• If the specialist that has approached you has a local presence in the markets in which you are interested, lean on this person for help getting you started – office space, staff support, and so on.
  • One company started a subsidiary in Canada. The CEO believes that you must have a highly trusted person to own the project. Success is all about the relationship with this individual and their knowledge of both local and American culture.
  • Another company hired very promising business development person for a large Asian market. As the relationship progressed, they found that this individual was double dipping – working for them and their competition at the same time. Apparently this is acceptable in that culture.
  • Many cultures are relationship based. Local contracts are critical. Does your specialist possess these, and are they premier companies or also-rans.
  • Talk to individuals in your industry who have experience in the region.
  • Have your eyes open and recognize that this is will not be a quick process.

How Do You Replace a Sales Manager? Four Suggestions

Situation: A company’s Sales Manager is likely to retire in the next two years, but has no strict timeline. This individual is the chief rain-maker and has been for many years. The subject of replacing this individual has been sensitive when mentioned in the past. How do you replace a Sales Manager and how do you manage the transition?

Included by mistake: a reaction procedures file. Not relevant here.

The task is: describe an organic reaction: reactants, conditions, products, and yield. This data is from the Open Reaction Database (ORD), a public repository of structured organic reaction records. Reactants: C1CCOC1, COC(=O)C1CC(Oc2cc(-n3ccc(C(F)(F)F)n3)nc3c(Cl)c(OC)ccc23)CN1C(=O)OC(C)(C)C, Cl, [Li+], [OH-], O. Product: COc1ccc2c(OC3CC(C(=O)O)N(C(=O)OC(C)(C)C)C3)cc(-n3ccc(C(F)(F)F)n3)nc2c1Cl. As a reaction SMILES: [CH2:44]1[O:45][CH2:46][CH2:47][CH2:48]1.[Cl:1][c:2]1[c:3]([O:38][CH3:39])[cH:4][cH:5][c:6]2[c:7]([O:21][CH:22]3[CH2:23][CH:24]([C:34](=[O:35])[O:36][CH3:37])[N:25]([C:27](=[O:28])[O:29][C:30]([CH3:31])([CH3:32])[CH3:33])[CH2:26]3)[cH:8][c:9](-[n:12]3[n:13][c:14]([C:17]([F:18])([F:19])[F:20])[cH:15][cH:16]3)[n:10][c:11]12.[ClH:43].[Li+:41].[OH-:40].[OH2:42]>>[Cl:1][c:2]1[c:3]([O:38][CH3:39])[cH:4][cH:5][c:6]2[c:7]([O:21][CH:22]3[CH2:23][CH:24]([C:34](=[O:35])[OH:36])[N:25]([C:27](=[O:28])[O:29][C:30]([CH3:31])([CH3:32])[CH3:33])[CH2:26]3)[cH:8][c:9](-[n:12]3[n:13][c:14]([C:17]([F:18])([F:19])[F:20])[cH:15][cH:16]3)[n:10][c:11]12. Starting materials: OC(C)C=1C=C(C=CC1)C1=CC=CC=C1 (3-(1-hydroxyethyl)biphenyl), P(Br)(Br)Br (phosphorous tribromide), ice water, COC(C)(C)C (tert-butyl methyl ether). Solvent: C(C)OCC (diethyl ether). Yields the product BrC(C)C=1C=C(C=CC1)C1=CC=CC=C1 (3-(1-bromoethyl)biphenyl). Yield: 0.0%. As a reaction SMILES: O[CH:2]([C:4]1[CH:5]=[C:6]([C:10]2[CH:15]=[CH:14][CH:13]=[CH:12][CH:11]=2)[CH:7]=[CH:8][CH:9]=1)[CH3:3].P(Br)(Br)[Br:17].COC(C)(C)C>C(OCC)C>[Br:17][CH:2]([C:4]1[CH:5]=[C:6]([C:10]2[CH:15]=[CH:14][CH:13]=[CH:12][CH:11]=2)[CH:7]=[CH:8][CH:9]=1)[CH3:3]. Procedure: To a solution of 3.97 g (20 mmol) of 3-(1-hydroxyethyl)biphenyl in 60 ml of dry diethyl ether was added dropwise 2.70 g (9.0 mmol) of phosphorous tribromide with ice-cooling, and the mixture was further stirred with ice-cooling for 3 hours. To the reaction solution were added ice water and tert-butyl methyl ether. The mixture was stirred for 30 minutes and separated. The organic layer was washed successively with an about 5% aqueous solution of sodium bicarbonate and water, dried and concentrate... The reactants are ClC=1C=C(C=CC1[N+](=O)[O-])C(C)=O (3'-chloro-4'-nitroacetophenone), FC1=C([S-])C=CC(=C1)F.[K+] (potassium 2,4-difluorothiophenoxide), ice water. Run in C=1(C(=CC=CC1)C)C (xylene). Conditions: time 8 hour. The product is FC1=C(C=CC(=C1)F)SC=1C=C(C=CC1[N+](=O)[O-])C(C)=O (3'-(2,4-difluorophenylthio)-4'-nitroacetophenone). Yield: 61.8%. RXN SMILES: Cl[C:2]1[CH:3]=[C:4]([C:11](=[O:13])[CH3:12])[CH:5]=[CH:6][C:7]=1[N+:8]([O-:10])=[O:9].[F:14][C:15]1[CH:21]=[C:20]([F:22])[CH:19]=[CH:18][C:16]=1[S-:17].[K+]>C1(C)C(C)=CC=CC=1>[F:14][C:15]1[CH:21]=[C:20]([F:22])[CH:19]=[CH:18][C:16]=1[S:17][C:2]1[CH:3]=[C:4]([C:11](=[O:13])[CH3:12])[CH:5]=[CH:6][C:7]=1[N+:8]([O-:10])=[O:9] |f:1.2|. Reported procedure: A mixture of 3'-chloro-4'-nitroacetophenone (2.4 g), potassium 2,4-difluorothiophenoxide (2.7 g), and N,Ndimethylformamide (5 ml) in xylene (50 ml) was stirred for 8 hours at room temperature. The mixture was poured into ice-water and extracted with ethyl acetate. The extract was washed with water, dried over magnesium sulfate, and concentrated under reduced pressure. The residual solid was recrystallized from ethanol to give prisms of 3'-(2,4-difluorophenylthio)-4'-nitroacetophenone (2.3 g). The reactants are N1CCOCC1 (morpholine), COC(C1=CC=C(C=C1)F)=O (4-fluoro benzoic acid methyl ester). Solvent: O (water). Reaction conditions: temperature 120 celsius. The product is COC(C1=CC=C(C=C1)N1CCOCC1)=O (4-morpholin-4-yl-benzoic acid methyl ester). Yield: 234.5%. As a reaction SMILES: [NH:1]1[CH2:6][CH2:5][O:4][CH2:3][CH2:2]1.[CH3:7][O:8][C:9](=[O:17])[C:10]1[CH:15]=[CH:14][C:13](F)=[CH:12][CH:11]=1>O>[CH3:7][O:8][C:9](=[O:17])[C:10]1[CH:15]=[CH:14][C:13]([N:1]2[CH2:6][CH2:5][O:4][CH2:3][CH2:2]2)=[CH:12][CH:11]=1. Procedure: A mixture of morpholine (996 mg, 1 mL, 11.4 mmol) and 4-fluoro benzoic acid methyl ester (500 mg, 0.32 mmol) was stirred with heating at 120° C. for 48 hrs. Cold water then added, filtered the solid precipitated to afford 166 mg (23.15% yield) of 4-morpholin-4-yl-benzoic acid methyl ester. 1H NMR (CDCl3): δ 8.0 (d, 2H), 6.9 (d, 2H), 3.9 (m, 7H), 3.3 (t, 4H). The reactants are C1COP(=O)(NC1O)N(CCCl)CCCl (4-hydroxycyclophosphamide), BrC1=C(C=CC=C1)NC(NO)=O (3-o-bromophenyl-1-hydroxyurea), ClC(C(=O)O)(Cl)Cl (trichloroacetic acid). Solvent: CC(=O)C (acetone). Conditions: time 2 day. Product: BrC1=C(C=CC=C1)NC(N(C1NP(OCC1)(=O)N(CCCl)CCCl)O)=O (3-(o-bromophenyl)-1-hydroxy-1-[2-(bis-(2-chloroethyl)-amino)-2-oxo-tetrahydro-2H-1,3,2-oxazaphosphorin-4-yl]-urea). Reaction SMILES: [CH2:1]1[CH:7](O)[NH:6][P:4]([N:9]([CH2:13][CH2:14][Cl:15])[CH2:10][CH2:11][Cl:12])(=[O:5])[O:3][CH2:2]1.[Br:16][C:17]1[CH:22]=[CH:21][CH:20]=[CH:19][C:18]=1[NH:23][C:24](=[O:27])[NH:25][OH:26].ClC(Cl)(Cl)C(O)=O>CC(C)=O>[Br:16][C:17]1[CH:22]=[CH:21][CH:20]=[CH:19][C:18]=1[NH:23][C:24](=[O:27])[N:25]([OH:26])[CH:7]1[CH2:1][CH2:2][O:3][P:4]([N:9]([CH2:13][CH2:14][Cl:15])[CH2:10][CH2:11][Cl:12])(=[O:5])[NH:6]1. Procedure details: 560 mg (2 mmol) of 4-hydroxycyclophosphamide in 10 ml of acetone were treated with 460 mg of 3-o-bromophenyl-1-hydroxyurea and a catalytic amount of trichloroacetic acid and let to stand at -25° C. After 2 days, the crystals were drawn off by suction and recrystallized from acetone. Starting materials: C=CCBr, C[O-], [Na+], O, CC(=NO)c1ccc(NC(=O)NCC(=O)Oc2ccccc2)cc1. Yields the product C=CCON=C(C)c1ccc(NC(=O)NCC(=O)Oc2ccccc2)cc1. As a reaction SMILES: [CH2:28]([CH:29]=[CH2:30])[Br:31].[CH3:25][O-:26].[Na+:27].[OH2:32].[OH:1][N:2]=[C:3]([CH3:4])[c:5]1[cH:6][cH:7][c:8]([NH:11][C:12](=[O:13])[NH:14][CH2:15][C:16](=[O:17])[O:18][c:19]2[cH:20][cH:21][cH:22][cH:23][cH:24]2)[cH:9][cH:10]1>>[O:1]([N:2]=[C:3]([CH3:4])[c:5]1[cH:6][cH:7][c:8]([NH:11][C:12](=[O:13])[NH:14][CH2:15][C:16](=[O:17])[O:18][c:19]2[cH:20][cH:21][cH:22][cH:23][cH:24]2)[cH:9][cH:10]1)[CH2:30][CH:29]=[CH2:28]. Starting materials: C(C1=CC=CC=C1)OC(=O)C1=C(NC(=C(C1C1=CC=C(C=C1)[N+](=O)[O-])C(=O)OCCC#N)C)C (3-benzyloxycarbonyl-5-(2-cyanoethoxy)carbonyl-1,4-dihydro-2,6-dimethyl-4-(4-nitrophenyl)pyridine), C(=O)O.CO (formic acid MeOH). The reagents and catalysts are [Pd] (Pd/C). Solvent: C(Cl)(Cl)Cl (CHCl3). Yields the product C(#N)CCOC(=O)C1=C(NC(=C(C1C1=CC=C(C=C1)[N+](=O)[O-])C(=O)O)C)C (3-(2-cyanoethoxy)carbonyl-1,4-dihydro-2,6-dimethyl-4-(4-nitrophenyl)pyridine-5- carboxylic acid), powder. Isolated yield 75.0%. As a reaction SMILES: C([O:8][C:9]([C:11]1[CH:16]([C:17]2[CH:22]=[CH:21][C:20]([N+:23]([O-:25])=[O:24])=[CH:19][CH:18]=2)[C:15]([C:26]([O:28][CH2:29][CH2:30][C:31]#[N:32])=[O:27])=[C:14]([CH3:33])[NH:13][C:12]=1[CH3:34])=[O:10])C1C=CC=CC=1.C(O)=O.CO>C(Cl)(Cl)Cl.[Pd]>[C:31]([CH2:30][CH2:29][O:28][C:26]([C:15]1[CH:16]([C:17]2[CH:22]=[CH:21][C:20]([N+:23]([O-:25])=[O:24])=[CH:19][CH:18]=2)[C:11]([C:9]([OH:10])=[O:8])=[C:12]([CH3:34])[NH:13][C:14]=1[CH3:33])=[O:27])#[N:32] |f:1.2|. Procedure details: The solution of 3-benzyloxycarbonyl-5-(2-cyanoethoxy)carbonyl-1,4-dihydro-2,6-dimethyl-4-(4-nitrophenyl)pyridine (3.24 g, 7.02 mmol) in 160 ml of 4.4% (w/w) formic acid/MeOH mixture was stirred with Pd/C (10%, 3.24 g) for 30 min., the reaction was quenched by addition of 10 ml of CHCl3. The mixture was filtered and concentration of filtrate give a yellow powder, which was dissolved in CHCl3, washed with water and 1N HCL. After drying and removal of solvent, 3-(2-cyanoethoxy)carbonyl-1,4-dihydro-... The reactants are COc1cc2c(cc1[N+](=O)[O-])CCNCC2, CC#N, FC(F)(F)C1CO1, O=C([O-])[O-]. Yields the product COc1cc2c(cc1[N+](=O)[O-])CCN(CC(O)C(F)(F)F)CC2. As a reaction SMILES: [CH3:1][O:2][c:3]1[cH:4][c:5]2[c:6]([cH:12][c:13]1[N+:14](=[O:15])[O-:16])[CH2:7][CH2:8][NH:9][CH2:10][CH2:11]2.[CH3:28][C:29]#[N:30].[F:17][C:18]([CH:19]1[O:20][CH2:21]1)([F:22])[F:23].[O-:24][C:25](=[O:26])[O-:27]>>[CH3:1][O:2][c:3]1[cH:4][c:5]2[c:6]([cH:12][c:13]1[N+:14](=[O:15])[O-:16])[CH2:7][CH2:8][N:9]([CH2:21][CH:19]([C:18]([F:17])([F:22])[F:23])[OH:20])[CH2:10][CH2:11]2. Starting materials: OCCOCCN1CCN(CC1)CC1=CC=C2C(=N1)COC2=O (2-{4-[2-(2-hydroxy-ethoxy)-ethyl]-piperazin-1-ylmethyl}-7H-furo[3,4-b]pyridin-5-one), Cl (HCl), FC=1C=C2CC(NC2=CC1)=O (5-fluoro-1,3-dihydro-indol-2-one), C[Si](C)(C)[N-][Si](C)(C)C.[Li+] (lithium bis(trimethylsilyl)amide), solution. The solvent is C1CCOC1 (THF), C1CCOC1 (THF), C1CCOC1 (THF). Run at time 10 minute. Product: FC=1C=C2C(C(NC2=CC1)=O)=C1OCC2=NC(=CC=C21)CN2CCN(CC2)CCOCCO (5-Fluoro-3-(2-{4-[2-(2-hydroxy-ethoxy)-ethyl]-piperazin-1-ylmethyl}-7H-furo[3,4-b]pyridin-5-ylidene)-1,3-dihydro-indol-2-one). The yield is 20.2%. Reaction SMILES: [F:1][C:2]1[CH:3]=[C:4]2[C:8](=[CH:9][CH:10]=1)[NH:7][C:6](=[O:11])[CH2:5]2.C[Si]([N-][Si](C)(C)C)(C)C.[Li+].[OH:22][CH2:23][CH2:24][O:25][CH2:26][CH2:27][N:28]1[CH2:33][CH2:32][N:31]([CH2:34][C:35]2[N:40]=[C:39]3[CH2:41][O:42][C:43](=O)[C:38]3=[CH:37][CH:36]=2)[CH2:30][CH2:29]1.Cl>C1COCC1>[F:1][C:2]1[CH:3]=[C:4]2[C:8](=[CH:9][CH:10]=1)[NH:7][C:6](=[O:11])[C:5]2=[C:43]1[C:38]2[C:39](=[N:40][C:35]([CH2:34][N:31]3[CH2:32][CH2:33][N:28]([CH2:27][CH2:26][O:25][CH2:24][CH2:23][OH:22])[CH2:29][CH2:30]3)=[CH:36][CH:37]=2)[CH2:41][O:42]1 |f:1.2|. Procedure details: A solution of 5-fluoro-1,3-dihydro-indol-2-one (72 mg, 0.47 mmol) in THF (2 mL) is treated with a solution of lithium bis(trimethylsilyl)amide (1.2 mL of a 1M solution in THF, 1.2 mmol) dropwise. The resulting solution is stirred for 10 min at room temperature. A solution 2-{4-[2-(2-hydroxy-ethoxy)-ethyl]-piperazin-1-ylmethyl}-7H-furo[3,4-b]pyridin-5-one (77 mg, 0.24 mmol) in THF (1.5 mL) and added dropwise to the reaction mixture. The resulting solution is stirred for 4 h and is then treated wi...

Advice from the CEOs:

  • Have a frank conversation with the current Sales Manager. For the company to thrive it is necessary to start selecting and training an individual to take his place when he retires. Have him help develop the recruitment and transition plan. Also involve your Customer Service Manager.

o    Hire a person like the current Sales Manager and allow for up to two years for the new individual to get up to speed.

o    Find someone who is currently associated with one of your key customers and who has contacts.

o    Adjust your compensation scheme to focus on growth and customer diversification with enhanced commissions for bringing in these accounts.

  • To ease the transition, start to build a different customer relations structure – one where the CEO has more engagement with key customers.